Showing posts from November, 2007

Asus Eee Series Pc - Day II

So I showed the Asus off yesterday at a staff development meeting. Lots of wide eyes and a few good questions. It will be in the hands of a couple of kids over the next few weeks. I had this article passed on to me about Fresno Unified School District that has put them in several classrooms to work on student portfolios. Here are a couple of quotes: "Anything we can do as a district to engage students in learning and keep them here is a good thing," Superintendent Michael Hanson said Yes - engagement is a key piece here. Changing the way we teach is an even bigger one which is why I like this statement better school officials said they purchased 1,000 wireless laptops that fit on a desk alongside textbooks and notebooks, as well as give students the opportunity to build a digital portfolio of essays, drawings and other creations But what really scares me is that we continue to see statements like these: Stephen Lewis, a geology professor at California State University,

Asus Eee Series Pc

I responded yesterday to Jeff Utecht's post on R&D in education - by coincidence our R&D Asus Eee Series Pc arrived on the same day (yeah that is the one - right there next to my business card - so you can get an idea of size). I have already lined up some students that are going to each carry it around for a few days and use it in their classes and at home - with the agreement that they will meet with me afterwards to give me feedback. Here is the question for you - what should I ask them? What do you want to know about the student experience with this type of device? We have also ordered an XO to do the same thing with. I will use the same students. So please consider that when submitting your suggested questions.


Ran across this site called brainfood that has logic puzzles and it reminded me of how I used to start my class periods. Many times I would have a logic puzzle on the board or a question of the day. It gave the students something to think about while I took attendance and put their focus on what we were about to do. Especially in my chemistry classes where logical thinking got you further than memorizing the periodic table. This gets me thinking again about the skill based approach. What should I have been more concerned about as a chemistry teacher? I did make it a habit of telling my students that they should take chemistry because it taught you how to logically think through complex problems and find abstract relationships. I don't know how I came up with that, or where it came from, but I remember saying it a lot. I would tell my students that it really wouldn't matter for most of them if they could "do chemistry" later in life - what mattered was if they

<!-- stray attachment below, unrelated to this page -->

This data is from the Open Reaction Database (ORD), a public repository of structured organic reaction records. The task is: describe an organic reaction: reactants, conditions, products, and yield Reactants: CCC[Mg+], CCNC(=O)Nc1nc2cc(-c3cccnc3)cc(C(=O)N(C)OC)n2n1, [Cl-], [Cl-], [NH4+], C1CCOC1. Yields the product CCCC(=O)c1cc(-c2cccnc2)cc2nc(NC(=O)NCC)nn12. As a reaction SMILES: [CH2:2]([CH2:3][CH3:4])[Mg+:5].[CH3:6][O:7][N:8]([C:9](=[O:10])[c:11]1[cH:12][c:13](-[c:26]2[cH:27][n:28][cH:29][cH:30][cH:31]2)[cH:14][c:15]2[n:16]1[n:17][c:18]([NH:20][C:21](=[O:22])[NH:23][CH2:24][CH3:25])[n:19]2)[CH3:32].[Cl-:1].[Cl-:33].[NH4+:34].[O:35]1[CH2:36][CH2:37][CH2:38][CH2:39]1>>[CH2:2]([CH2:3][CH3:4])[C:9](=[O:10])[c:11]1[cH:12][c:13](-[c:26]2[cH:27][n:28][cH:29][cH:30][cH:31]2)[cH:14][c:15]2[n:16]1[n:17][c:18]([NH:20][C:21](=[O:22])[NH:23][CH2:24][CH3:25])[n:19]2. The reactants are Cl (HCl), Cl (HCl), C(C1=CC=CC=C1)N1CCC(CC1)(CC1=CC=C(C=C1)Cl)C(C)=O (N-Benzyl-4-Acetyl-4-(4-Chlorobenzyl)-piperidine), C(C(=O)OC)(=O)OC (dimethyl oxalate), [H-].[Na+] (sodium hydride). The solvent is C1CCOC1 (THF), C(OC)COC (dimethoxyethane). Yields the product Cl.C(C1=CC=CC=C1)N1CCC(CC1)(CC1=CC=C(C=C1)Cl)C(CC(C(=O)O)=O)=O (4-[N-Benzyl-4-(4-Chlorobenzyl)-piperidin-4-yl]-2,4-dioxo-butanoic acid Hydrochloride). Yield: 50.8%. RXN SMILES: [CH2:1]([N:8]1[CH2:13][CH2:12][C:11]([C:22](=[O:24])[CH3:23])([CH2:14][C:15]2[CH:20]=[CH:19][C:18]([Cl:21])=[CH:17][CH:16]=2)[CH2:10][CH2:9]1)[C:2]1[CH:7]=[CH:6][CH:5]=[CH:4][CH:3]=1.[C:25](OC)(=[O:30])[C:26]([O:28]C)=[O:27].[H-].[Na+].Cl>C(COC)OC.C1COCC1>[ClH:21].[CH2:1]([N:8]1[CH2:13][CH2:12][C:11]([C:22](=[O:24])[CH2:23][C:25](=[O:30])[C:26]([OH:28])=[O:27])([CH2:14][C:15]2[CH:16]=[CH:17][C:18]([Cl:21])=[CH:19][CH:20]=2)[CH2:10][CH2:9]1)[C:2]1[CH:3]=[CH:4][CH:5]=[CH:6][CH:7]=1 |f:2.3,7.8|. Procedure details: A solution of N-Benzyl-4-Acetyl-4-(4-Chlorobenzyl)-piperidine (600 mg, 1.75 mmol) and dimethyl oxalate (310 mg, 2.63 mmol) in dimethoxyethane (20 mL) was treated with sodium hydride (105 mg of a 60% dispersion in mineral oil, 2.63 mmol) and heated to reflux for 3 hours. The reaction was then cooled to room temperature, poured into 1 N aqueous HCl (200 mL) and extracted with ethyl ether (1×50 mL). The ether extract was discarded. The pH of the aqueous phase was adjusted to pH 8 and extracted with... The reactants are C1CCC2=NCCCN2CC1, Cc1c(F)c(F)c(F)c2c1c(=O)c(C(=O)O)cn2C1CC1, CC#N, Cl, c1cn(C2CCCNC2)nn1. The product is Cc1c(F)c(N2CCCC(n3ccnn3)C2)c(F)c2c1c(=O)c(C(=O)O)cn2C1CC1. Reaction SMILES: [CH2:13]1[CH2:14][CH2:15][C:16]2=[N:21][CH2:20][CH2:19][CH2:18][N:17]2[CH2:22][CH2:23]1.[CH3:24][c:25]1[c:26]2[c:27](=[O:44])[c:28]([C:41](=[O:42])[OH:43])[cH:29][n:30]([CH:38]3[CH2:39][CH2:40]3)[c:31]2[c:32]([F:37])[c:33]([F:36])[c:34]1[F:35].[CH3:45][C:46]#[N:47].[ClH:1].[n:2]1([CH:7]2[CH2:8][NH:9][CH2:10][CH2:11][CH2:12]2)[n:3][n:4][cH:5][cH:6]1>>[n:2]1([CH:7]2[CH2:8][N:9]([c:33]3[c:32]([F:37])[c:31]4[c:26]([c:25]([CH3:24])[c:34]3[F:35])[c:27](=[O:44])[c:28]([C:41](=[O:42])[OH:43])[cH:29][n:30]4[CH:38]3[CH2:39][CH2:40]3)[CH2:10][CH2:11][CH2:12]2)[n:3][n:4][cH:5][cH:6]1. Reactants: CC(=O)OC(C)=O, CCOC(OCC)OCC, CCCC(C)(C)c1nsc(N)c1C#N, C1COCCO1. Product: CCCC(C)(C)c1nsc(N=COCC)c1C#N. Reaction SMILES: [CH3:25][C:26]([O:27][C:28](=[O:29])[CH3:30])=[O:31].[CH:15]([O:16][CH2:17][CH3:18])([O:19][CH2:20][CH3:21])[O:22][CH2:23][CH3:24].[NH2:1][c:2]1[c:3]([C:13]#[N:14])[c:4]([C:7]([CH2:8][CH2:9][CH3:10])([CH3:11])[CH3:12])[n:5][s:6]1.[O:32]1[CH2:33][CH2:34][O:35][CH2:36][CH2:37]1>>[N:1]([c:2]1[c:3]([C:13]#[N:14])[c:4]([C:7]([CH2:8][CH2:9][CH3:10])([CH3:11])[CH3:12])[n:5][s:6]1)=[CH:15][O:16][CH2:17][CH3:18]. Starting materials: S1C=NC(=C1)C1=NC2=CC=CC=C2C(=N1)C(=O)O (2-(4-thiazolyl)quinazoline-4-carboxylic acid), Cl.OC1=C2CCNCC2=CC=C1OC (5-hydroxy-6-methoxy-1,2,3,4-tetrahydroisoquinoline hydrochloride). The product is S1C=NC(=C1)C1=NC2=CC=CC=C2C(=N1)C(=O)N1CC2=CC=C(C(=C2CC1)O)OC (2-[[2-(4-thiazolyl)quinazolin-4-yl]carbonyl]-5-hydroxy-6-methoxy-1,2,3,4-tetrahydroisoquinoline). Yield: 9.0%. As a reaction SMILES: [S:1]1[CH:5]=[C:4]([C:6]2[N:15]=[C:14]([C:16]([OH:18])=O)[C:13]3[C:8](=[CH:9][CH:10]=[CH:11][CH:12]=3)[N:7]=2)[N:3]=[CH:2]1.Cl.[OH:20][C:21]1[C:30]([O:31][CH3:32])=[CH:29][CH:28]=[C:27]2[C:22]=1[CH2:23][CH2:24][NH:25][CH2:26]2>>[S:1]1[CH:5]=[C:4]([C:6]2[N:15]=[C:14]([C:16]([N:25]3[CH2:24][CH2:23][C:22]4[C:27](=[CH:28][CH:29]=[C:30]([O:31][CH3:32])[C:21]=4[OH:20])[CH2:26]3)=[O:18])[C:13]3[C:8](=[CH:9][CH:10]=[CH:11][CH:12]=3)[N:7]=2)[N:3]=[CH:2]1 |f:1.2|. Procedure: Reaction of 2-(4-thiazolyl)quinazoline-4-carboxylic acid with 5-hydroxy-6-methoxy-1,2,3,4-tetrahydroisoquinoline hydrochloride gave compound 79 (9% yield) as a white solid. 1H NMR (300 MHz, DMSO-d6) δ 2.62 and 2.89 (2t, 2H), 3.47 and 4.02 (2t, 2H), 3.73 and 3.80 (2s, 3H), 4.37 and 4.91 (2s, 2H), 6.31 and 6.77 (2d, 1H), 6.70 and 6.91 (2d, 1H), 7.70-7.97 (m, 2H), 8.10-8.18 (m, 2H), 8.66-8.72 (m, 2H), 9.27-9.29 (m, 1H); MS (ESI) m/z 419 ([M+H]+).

The Tech Plan

As a first time tech director I have spent more time planning and dreading this process more than anything I have done in my professional career. I could have played this safe and just done what had been done before - instead I sent this email (I have changed the survey links to a copy of the same survey) - this is the start - I am open to it changing and developing as we move forward, but this is where we are now... We are beginning the phase of the technology planning stage where we are gathering the organization’s trends and needs for the next few years. Each staff member has the opportunity to submit resources that should be considered in the technology planning process. You can choose to submit items we already have and need to refresh or maintain, or resources that we should add to the district in the future. The plan will be in place for 3-years, so forecast appropriately. I have attached a pdf and word document that show what the online survey looks like. The s